Although the new feeds made that quite straightforward, there was a small detail to sort out: the Ubuntu Finder is visually dynamic, but it is actually a fully static web site served from S3, and the JSON feeds are served from the Canonical servers. This means the same-origin policy won’t allow that kind of cross-domain import to be easily done without further action.
The typical workaround for this kind of situation is to put a tiny proxy within the site server to load the JSON and dispatch to the browser from the same origin. Unfortunately, this isn’t an option in this case because there’s no custom server backing the data. There’s a similar option that actually works, though: deploying that tiny proxy server in some other corner and forward the JSON payload as JSONP or with cross-origin resource sharing enabled, so that browsers can bypass the same-origin restriction, and that’s what was done.
Rather than once again doing a special tiny server for that one service, though, this time around a slightly more general tool has emerged, and as an experiment it has been put live so anyone can use it. The server logic is pretty simple, and the idea is even simpler. Using the services from jsontest.com as an example, the following URL will serve a JSON document that can only be loaded from a page that is in a location allowed by the same-origin policy:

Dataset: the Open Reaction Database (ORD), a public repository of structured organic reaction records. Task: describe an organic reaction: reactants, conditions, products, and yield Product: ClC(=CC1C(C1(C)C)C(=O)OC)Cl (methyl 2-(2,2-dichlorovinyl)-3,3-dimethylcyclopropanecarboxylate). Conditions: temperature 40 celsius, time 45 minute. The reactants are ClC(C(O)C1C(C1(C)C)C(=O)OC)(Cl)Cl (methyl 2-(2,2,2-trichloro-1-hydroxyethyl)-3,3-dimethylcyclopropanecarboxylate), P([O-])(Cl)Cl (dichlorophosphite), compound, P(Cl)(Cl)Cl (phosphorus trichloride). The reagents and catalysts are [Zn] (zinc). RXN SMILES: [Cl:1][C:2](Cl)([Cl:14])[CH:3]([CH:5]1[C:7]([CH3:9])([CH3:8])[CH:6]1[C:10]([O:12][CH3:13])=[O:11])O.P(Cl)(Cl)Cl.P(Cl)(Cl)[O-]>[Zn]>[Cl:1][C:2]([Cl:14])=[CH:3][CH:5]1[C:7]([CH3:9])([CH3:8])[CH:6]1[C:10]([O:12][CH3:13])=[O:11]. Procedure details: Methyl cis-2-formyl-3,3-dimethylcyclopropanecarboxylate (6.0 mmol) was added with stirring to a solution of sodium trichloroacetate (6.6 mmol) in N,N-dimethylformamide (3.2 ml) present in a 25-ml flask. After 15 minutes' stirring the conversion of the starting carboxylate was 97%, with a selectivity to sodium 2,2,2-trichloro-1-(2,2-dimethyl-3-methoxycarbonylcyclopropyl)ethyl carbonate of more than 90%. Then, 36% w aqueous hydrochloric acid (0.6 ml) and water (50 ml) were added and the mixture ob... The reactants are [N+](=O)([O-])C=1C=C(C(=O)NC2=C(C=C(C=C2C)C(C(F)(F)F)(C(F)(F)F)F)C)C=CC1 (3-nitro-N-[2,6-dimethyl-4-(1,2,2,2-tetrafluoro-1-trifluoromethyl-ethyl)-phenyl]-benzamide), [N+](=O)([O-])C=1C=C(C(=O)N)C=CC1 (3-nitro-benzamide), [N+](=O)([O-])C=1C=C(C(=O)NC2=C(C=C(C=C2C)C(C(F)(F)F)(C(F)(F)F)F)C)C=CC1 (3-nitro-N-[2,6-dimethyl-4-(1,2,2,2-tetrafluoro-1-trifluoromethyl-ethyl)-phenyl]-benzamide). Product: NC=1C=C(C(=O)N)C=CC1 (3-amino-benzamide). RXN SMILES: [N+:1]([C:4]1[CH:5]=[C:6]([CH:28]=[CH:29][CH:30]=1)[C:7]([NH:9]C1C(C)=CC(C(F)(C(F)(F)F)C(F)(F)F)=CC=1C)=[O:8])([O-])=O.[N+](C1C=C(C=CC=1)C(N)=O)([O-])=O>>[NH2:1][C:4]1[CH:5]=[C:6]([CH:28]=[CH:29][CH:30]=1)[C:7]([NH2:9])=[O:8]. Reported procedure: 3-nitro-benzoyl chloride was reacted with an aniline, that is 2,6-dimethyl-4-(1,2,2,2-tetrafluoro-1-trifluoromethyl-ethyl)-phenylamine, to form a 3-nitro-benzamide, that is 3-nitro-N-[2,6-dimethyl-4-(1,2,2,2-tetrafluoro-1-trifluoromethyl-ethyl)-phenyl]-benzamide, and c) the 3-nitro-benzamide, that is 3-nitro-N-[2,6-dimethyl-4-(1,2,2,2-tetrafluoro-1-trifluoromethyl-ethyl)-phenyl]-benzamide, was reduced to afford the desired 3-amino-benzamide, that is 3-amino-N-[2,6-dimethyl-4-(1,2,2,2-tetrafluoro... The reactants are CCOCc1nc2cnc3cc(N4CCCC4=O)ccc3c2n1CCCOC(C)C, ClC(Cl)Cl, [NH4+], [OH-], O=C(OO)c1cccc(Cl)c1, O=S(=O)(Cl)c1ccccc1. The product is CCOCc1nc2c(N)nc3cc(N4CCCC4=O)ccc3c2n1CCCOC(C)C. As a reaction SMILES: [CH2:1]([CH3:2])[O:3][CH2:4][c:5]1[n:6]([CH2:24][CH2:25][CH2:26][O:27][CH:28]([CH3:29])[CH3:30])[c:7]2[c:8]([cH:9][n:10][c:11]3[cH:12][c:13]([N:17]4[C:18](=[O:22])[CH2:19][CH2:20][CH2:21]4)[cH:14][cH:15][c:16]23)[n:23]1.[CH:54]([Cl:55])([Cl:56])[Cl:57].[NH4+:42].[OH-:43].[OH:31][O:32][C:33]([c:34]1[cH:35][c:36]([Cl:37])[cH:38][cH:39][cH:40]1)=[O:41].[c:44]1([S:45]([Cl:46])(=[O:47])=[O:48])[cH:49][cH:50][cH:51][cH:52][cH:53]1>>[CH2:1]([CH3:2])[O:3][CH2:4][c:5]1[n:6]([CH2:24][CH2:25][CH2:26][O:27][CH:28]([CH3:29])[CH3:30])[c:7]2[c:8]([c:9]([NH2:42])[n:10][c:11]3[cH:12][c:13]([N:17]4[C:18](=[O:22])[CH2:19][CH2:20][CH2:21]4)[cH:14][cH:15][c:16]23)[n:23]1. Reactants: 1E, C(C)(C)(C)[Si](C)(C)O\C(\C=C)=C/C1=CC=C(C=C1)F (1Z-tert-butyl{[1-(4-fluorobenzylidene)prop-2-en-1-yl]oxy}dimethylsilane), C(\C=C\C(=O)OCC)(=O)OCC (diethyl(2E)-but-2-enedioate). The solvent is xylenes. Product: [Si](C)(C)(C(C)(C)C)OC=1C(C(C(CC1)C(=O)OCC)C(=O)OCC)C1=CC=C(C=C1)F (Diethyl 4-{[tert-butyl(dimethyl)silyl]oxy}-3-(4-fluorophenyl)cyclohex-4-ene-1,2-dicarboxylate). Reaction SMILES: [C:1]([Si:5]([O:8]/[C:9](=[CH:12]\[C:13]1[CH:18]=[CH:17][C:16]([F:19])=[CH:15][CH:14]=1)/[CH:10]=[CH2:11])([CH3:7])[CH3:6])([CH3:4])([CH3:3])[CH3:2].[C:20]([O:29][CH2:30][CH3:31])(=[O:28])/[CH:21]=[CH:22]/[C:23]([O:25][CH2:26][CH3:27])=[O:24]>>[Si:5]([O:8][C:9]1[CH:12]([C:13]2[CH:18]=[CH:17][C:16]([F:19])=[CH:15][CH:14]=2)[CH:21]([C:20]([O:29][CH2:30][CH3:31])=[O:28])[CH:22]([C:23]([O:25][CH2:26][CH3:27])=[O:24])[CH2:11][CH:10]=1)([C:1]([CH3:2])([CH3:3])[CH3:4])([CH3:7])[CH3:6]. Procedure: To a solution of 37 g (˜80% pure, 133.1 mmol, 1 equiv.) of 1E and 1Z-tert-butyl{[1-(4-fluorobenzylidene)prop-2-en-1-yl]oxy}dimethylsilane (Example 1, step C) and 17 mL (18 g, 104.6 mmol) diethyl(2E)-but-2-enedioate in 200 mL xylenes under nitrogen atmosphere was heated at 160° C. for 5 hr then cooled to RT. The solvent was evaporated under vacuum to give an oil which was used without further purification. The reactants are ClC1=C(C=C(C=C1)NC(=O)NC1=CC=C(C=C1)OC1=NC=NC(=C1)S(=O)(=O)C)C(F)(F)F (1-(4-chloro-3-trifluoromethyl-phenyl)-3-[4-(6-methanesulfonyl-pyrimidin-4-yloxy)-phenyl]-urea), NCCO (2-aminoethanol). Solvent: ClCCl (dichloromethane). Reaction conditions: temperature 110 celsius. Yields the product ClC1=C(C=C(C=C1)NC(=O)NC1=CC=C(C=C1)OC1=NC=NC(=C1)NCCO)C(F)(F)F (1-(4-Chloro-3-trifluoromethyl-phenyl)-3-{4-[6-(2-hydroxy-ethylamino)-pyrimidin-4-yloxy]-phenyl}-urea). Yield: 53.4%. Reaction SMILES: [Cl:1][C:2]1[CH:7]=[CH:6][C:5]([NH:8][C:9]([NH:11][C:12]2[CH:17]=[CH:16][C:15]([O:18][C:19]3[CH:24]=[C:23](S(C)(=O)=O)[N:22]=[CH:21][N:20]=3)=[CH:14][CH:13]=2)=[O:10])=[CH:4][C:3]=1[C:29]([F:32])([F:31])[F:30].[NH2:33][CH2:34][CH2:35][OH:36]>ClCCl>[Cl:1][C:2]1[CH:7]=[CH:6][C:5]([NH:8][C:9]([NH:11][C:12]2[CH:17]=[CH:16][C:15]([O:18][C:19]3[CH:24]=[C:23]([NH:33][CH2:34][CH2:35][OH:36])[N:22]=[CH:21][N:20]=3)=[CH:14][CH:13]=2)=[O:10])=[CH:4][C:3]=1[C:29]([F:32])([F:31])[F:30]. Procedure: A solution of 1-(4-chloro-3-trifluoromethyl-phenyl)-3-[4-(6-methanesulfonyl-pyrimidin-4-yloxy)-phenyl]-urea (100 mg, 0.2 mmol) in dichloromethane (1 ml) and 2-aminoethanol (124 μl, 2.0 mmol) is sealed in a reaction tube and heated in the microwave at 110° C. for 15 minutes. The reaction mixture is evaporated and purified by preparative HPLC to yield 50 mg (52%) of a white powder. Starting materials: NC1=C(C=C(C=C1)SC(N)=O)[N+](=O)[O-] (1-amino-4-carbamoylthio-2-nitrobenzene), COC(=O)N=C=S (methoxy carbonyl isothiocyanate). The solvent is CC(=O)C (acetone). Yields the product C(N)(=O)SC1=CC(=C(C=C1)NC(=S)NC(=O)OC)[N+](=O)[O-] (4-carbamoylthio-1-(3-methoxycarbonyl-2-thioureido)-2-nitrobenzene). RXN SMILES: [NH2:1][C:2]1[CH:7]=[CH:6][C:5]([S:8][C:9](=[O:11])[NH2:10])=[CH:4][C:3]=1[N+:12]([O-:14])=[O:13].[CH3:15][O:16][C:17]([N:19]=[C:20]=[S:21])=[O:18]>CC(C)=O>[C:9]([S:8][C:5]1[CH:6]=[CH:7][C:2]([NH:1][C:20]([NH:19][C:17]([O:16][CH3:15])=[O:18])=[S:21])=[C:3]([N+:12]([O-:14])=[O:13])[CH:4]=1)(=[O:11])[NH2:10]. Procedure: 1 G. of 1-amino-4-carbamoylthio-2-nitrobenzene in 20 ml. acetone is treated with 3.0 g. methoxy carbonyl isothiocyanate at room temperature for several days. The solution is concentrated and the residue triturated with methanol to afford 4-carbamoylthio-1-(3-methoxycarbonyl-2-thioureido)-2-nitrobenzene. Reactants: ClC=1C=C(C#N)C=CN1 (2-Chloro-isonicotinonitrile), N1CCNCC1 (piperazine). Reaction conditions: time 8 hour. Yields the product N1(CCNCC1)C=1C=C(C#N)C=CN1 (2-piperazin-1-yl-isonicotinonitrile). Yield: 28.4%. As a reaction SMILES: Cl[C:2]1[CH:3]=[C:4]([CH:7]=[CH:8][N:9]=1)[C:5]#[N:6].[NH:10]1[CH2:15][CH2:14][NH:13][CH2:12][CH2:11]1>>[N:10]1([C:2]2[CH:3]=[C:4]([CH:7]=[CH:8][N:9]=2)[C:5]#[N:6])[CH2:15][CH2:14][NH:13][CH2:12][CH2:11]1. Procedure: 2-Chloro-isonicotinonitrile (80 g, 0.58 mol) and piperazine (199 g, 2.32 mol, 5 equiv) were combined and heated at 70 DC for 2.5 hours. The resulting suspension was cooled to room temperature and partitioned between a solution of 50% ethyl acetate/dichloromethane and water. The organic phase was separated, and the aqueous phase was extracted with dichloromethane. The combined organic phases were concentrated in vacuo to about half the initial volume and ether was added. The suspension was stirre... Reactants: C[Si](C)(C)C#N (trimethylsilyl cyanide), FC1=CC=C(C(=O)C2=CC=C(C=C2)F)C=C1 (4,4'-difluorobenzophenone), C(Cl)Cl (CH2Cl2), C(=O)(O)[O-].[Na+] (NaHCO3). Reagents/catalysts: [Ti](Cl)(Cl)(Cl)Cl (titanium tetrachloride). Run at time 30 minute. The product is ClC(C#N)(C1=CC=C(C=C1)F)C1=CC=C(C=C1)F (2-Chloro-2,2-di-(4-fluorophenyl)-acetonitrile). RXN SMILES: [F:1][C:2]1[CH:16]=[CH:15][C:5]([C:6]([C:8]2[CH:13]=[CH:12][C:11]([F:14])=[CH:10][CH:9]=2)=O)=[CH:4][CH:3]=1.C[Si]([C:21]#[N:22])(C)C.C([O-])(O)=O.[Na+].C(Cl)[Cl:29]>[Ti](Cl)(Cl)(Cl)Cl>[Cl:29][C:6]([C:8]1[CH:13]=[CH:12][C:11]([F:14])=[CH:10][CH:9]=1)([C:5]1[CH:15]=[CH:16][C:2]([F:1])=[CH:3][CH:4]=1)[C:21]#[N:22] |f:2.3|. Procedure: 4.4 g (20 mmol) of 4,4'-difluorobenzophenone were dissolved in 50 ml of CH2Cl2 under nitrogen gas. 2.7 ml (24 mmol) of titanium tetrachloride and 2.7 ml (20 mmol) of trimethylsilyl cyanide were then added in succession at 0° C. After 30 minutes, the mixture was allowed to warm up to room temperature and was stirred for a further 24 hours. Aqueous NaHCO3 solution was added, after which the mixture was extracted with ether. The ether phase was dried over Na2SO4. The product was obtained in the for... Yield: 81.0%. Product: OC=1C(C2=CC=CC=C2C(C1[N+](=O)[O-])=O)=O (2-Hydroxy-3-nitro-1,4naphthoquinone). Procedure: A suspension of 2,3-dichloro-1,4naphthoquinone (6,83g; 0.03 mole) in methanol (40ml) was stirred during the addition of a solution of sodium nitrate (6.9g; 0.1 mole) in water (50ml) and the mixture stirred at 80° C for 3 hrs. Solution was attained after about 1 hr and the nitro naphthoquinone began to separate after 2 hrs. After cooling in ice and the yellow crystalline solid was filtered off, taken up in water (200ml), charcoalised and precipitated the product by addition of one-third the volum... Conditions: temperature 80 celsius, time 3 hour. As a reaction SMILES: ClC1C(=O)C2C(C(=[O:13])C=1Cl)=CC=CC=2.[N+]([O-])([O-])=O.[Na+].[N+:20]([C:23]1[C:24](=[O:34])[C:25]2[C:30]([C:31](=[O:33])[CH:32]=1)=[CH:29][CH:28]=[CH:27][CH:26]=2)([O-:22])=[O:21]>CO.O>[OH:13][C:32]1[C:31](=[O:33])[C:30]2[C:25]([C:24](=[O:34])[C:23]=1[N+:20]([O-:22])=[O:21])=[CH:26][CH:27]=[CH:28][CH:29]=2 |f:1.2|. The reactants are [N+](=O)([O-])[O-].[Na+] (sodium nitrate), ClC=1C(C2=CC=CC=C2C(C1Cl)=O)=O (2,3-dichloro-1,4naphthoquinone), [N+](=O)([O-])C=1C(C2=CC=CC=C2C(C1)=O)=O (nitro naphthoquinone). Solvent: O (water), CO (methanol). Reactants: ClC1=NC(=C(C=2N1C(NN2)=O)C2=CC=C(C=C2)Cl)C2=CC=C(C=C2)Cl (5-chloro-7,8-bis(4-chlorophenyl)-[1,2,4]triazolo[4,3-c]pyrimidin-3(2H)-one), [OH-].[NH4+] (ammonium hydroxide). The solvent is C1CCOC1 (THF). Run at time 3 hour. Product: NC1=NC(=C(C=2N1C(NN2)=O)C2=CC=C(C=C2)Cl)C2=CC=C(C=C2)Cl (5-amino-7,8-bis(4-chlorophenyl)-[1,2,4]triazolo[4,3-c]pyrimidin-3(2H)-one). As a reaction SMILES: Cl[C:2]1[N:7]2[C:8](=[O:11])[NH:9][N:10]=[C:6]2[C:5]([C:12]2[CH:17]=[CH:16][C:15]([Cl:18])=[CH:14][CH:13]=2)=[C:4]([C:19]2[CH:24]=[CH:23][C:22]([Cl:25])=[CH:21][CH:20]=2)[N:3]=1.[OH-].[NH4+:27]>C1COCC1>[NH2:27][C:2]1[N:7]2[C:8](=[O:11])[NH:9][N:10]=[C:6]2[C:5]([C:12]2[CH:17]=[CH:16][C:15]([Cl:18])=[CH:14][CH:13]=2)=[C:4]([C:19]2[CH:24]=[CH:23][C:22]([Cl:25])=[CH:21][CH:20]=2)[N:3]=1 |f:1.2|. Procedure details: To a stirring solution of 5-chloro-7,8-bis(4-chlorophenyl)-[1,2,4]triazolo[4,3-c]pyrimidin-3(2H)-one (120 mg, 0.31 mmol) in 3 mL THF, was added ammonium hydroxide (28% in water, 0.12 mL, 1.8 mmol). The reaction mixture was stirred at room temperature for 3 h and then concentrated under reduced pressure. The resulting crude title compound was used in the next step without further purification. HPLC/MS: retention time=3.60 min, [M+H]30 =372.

If one wanted to load that page from a different location, it might be transformed into a JSONP document by loading it from:
Alternatively, modern browsers that support the cross-origin resource sharing can simply load pure JSON by omitting the jsonpeercb parameter. The jsonpeer server will emit the proper header to allow the browser to load it:
Some further details about the service:
- Results are JSON with cross-origin resource sharing by default
- With a query parameter jsonpeercb=<callback name>, results are JSONP
- The callback name must consist of characters in the set [_.a-zA-Z0-9]
- Query parameters provided to jsonpeer are used when doing the upstream request
- HTTP headers are discarded in both directions
- Results are cached for 5 minutes on memcache before being re-fetched
- Upstream results must be valid JSON
- Upstream results must have Content-Type application/json or text/plain
- Upstream results must be under 500kb
- Both http and https work; just tweak the URL and the path accordingly
Have fun if you need it, and please get in touch before abusing it.
UPDATE: The service and blog post were tweaked so that it defaults to returning plain JSON with CORS enabled, thanks to a suggestion by James Henstridge.